Federal grant will pave way for rural internet
Nearly $5.6 million in federal funding is designed to provide the first phase of high-speed internet access to “unserved and underserved” communities such as Native Hawaiian homesteads, Lanai and Molokai to create an “internet for all,” Gov. David Ige announced Wednesday.
“Every family deserves access to high-speed internet,” Ige said.
The funding comes from the Broadband Equity, Access and Deployment Program that was created by the Infrastructure Investment and Jobs Act signed into law by President Joe Biden. It will bring at least $2.8 billion to Hawaii for infrastructure improvements, U.S. Sen. Brian Schatz announced.
The bulk of the initial money — $5 million — will go to build out the Hawaii Broadband Office, employee training, technical assistance, as well as identifying which communities should receive high-speed internet first — and when, Ige said.
But Alan Davidson, assistant secretary of commerce for communications and information and administrator for the national telecommunications and information administration, said that an announcement is likely to be made in January regarding Native Hawaiian communities, but he did not specify on which islands.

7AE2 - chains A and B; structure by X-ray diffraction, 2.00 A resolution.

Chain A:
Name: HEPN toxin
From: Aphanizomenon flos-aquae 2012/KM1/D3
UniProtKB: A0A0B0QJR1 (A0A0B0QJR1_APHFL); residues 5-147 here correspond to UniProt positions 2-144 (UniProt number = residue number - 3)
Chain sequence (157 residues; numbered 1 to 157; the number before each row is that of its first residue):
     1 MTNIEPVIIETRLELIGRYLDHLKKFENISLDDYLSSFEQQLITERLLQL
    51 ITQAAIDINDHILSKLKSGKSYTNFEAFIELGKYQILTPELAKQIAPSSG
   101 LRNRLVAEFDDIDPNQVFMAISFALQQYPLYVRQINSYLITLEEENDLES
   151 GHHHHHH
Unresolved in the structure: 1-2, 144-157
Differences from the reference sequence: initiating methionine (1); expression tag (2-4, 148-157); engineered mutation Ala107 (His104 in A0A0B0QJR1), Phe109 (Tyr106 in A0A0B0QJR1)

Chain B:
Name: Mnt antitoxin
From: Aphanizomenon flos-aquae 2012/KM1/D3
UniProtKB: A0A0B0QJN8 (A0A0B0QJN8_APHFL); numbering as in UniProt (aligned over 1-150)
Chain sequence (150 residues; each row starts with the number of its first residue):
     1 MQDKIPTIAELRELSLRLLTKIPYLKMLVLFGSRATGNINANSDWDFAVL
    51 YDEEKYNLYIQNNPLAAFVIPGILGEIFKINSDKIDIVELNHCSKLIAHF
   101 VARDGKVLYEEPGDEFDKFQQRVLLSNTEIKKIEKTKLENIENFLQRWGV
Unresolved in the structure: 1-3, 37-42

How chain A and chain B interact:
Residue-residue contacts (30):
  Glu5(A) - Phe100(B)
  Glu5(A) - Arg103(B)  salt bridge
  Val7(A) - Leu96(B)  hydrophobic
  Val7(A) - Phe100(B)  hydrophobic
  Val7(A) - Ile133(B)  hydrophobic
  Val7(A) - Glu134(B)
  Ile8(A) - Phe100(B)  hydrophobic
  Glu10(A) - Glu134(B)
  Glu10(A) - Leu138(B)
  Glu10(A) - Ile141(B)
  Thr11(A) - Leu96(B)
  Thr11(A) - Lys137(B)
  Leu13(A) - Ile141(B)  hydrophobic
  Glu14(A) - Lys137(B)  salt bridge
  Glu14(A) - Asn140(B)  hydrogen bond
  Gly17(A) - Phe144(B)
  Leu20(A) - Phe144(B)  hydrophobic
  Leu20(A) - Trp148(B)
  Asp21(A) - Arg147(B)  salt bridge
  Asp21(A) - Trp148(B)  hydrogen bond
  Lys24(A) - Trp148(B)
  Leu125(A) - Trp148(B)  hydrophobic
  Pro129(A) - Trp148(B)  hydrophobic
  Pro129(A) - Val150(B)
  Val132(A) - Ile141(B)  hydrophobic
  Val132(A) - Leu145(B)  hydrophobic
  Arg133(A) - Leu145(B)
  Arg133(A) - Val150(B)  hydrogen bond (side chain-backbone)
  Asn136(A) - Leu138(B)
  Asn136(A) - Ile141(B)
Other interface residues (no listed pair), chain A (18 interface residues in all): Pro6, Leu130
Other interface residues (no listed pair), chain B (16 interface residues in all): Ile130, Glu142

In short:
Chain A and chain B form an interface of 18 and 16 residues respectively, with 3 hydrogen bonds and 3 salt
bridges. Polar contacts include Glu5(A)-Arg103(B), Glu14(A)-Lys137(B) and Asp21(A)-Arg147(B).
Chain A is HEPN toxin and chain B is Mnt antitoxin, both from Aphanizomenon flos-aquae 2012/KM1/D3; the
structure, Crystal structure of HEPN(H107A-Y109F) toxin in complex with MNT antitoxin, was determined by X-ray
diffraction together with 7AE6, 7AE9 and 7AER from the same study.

Davidson repeatedly emphasized that the initial grant to Hawaii is just a “first installment,” part of the wider national effort to provide high-speed internet to unserved and underserved parts of America.
He compared high-speed internet for everyone with previous massive U.S. efforts, such as the creation of America’s highway system that led to an economic and demographic revolution.
“This is our generation’s infrastructure moment,” Davidson said.
On Molokai, the demand is high for computer literacy and internet access across all age groups and differing occupations, said Rosie Davis, executive director of Maui County Area Health Education Center on Molokai.
Better digital training and internet access can lead to more jobs on Molokai, she said.
Ka‘ala Souza, a digital literacy trainer and advocate for digital equity, estimated that 30% of Hawaii’s workforce lacks basic computer skills.
He provides training in rural communities across the islands that includes rudimentary skills such as how to open a laptop, log on and save passwords.
Even trainees who are provided refurbished laptops do not have high-speed access to take advantage of online capabilities, he said.
He returned to Oahu and saw a neighbor island trainee who was pushing his mother in a wheelchair to get to a medical exam.
When Souza asked why the son didn’t take advantage of telemedicine, the trainee said lack of an internet connection meant that he and his mother had to instead spend a total of $500 in round-trip air fares to get her checkup in person.
Souza said that in the 1800s Hawaii had the world’s highest literacy rate at 91%.
He then set a new goal of making modern-day Hawaii the state with the highest digital literacy rate in the country.